Trigger warning; Contains information on Infertility, Birth and IVF Failure
I’m Michael and I’m married to Wes. We met by complete chance in June 2012 at Birmingham Pride no less, both single and not looking for a relationship, and pretty much from our first meeting I knew I’d met someone that was going to take my life into a direction that I’d been waiting for. Four months later (I know, right!) we were engaged and in August 2014 we married in front of all our friends and family.
We’re Dads to our two children, Talulah is 4, and Duke is almost 2. Wes also has a 16-year-old daughter named Katie, she also lives with us and is an amazing big sister to our children.
I guess we’re a little different from most families, but the one thing we have in common was the desire to create a family, the love we hold for our children and the dreams we strive to make happen for them. We’d do anything for them, just like any other parent would do for theirs.
Surrogacy in the UK
Our family was created via surrogacy, from the beginning this was our preferred way to family build. We often get asked ‘why didn’t you just adopt?’ to which we occasionally and politely respond with, ‘why didn’t you?’. Telling our story of how we became parents helps others understand the lengths the LGBTQ community often have to go to, whether that’s adoption, co-parenting, fostering, IVF, IUI or surrogacy. It’s also important to say that Surrogacy isn’t just reserved for the LGBTQ community. It’s a route to parenthood for those struggling with infertility such as PCOS, MRKH, Ashermans Syndrome and those women and people who may have had cancer.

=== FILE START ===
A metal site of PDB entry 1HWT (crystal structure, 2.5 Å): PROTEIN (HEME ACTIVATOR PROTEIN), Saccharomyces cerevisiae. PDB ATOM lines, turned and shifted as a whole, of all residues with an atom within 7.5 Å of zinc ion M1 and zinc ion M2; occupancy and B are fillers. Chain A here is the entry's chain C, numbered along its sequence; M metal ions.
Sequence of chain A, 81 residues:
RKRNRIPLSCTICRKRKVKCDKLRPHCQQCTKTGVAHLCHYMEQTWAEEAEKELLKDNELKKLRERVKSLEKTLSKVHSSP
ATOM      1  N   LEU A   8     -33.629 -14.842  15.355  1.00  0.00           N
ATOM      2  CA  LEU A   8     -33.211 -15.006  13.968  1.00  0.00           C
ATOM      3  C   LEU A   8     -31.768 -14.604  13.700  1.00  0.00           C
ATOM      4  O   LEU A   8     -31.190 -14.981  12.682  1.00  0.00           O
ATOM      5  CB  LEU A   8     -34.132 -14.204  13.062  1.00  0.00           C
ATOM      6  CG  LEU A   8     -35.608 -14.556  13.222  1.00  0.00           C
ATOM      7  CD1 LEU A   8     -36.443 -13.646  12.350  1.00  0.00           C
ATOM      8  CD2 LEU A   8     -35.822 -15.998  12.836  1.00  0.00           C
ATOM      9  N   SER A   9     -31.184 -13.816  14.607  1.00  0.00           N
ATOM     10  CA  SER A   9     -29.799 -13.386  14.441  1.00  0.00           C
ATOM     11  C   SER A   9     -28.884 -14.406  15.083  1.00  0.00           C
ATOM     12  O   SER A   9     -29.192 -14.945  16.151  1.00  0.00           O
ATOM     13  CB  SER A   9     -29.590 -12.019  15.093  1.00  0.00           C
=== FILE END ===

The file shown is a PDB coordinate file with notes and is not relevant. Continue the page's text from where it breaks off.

Surrogacy in the UK is perfectly legal, however commercial surrogacy is not – therefore UK surrogacy is altruistic. Which means a surrogate is reimbursed ‘reasonable expenses’ (which varies from £0 to £20,000) with the average around £12,000 for carrying a pregnancy. There are a number of strict laws around how surrogacy must be carried out. Several organisations in the UK can help intended parents navigate their way through the varying options. Expect to pay a membership fee for their services and depending on the organisation be prepared to wait to become a member, as waitlists can be up to 18 months to fully sign up. Or you can opt to embark on an independent journey which involves working without any professional, structured support, these are free to access and are usually all online. We’d always recommend seeking legal advice, just so you understand the law, and Silver Cross are not associated in any way with my recommend
There are two types of surrogacy, traditional or straight surrogacy. This is when the surrogate would use her own eggs and therefore have a genetic link to the child. The other is gestational or host surrogacy, this involves IVF and also donor eggs and/or sperm.